Importance And Significance of Uttara Dwara Darshanam
Ekaadasi is the 11th lunar day (thithi) of Hindu calendar that occurs twice in a lunar month both in Sukla paksha (bright fortnight) as well as in Krishna paksha (dark fortnight). That means we get two Ekaadasi days in a lunar month and in a year there will be 24 Ekaadasi days; sometimes even more whenever there is Adhika maasam as per lunar calendar. Ekaadasi is the most favourite day of Lord Vishnu and that’s why it is also known as Hari-Dina the day dedicated to Lord Sri Hari (Vishnu). Ekaadasi has attained lot of prominence in Hindu religion as it is the most sacred day prescribed for worshiping Lord Vishnu. We find devout Hindus observe fasting on Ekaadasi and spend the whole day in spiritual pursuits
Vaikunta Ekaadasi is also known as Mukkoti Ekaadasi. Dwaadasi thithi following Vaikunta Ekaadasi is called Mukkoti Dwaadasi. Mukkoti literally means three crores; it is believed that on this sacred day of Vaikunta Ekaadasi, Lord Brahma along with the Demi Gods (3 crores in number) will have darshan of the Lord Vishnu at His abode Vaikunta during Arunodaya kaala. Uttara means north and dwaara means the gate or opening.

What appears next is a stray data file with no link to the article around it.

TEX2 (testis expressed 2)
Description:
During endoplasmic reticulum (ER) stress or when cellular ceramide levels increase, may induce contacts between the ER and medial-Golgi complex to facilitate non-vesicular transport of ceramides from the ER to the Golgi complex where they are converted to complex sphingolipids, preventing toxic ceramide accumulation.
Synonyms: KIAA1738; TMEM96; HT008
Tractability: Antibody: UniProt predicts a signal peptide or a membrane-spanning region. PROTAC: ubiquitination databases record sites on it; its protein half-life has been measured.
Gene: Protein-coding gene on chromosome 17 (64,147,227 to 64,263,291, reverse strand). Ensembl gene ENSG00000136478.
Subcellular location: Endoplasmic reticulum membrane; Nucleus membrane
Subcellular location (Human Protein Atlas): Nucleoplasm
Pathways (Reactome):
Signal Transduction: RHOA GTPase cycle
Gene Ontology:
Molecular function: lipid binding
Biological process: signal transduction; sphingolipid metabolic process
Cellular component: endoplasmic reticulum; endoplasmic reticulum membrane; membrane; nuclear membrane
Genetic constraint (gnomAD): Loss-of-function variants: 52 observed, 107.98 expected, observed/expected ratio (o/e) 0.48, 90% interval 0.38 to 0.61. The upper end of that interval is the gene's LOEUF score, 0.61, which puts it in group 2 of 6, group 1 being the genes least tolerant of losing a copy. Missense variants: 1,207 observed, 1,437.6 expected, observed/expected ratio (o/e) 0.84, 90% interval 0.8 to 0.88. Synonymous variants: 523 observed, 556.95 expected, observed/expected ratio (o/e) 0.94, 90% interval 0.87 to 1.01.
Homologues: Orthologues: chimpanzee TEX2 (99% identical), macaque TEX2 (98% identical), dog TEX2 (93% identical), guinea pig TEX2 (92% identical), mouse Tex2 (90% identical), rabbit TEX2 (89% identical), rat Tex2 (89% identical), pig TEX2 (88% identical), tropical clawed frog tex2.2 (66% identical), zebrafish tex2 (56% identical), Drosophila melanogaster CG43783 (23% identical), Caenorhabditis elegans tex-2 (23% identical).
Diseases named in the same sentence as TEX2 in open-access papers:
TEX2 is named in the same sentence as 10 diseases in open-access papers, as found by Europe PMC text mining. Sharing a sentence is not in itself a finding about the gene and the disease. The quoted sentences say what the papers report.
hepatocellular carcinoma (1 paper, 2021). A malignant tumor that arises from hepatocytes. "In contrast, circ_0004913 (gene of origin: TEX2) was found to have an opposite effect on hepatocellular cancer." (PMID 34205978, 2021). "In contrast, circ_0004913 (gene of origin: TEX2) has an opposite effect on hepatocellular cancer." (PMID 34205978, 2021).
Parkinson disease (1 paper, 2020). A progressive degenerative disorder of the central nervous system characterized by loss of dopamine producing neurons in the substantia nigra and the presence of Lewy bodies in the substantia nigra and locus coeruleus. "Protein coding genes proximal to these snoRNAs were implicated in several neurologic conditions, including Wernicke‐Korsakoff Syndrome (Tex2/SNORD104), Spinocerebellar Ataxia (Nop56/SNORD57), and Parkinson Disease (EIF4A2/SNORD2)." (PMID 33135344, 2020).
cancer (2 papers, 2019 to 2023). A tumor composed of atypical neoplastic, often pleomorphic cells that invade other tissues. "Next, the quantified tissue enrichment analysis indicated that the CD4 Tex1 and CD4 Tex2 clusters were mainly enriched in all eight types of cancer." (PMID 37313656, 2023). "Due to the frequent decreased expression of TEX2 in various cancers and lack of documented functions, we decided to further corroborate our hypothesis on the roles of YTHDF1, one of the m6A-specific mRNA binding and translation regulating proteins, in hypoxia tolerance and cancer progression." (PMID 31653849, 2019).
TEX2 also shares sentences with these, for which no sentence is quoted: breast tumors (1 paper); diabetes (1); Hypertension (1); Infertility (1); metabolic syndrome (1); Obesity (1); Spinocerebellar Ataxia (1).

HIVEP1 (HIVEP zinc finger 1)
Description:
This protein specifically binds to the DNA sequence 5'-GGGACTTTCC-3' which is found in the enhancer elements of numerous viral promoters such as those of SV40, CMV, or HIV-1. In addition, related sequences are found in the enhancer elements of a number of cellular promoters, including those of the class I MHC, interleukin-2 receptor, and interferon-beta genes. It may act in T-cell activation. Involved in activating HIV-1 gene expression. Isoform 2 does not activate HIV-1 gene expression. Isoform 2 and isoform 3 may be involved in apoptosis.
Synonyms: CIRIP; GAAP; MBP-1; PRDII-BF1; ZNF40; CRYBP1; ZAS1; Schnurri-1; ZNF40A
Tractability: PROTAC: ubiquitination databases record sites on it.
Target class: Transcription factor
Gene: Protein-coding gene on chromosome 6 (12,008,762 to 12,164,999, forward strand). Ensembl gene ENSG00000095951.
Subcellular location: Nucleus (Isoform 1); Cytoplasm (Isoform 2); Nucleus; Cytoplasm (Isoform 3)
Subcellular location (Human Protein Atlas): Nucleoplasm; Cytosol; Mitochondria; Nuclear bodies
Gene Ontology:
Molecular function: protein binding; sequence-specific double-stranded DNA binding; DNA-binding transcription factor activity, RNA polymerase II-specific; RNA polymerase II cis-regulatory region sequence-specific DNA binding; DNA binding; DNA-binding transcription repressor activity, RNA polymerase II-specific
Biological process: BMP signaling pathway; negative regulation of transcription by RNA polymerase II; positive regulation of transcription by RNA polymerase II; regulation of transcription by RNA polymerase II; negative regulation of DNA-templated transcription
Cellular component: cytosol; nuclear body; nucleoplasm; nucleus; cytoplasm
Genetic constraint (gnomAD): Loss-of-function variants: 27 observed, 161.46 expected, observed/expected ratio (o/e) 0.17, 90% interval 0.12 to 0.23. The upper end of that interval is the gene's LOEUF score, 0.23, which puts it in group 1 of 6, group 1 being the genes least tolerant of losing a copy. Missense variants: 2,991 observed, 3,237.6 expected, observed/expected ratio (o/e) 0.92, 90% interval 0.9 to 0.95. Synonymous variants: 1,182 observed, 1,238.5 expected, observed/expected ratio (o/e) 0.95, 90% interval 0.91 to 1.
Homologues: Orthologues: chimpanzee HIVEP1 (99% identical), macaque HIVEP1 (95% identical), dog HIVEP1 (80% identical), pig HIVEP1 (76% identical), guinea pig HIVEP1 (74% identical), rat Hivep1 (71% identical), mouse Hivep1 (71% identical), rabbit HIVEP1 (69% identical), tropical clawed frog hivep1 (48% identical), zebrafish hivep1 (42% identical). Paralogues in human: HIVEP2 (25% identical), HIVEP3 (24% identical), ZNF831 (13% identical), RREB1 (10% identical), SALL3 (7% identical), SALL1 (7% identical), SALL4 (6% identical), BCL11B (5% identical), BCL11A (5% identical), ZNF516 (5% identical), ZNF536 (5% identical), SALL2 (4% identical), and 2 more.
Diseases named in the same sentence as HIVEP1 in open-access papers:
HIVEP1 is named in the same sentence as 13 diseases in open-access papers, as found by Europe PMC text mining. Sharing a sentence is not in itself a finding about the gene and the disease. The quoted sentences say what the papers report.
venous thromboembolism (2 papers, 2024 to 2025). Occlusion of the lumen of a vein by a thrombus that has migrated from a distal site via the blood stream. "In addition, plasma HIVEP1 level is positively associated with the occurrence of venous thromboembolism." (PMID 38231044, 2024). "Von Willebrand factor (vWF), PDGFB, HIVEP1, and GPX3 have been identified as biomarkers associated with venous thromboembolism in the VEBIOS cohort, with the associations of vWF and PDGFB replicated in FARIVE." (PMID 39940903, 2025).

There is also a spiritual and yogic (Kundalini) significance for Mukkoti Ekaadasi. Like we have geographical directions (North, South, East, & West) to the world, we also have similar directions to our body. North is towards our head, south is towards our feet, front portion is east and back portion is west. On top of the head (skull) we have a hole called Brahma Randhra (Sahasraara Chakra) towards the Northern Direction which is not visible. Since it is in the northern direction it is called Northern gate of the human body.
It is said that one should visualize the image of God through the route of Ida; Pingala Naadi (which run through left and right nostrils) and Sushumna Naadi (running through centre of the nose) concentrating at midpoint of the eyebrows called Jnaana Nethra where Aajna chakra is located; take it further upwards to the centre of the head where Sahasraara chakra is located and have darshan of the God through the door that gets opened (Brahma Randhra) when we meditate.
This is how one should visualize God even during our daily prayers or whenever one visits a temple. Since it is through the route of the confluence of three naadis (Ida, Pingala and Sushumna) taken further north towards the Sahasraara Chakra it is called Mukkoti. Koti also means an angle; a knot; an edge and Mu means tying or binding. Having darshan of the Lord from an angle where the three Naadi’s meet is spiritually known as Uttara dwaara darshanam and the day is known as Mukkoti Ekaadasi.